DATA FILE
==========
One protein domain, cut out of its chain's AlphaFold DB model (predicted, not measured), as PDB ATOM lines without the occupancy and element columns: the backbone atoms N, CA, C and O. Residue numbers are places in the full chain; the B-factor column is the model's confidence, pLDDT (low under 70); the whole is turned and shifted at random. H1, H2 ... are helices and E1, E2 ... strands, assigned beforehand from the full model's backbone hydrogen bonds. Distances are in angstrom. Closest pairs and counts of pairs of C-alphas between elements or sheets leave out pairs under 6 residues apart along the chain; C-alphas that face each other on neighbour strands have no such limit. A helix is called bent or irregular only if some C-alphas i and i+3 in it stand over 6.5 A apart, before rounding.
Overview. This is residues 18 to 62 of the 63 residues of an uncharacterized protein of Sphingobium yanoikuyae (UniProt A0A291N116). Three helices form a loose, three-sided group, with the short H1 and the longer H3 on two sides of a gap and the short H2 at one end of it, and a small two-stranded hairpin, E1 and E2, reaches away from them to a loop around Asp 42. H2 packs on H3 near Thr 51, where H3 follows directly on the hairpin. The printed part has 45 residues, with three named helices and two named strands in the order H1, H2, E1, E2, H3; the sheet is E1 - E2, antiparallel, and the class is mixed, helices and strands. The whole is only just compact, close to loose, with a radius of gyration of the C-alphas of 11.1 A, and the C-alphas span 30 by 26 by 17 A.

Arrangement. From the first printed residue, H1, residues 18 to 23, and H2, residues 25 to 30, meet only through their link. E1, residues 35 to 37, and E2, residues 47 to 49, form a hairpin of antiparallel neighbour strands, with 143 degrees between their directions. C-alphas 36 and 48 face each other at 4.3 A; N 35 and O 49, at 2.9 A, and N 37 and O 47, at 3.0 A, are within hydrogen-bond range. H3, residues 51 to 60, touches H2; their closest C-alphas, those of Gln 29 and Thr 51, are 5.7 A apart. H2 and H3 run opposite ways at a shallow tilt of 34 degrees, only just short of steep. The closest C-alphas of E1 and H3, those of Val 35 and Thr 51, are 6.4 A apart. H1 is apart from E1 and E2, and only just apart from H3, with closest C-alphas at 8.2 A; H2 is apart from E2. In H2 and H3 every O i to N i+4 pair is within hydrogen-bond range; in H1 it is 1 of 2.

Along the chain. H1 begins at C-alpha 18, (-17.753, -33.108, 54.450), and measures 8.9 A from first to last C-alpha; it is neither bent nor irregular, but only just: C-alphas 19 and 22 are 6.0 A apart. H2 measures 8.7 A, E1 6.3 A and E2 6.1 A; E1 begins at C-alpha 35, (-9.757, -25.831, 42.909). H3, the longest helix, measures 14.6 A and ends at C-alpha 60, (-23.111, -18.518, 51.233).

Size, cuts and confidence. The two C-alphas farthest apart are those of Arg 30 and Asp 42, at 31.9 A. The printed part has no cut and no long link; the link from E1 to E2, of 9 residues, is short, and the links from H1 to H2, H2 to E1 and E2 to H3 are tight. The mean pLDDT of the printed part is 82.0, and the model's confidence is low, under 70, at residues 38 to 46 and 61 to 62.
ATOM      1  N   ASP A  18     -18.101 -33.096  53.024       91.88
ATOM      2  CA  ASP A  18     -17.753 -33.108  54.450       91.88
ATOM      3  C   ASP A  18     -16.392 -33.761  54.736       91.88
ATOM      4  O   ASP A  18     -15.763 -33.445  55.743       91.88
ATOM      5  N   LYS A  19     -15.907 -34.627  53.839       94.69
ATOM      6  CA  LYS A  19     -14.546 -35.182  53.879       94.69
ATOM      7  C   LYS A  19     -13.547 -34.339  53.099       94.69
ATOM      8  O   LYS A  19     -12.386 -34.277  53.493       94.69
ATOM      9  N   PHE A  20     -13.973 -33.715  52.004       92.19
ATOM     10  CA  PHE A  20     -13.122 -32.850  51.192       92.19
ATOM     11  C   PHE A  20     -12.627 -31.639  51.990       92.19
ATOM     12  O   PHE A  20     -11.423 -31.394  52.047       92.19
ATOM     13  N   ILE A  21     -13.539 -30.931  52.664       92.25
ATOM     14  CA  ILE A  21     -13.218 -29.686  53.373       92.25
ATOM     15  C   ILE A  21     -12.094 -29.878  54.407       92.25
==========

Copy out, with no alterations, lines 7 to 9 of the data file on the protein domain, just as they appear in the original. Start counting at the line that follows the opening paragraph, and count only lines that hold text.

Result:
ATOM      3  C   ASP A  18     -16.392 -33.761  54.736       91.88
ATOM      4  O   ASP A  18     -15.763 -33.445  55.743       91.88
ATOM      5  N   LYS A  19     -15.907 -34.627  53.839       94.69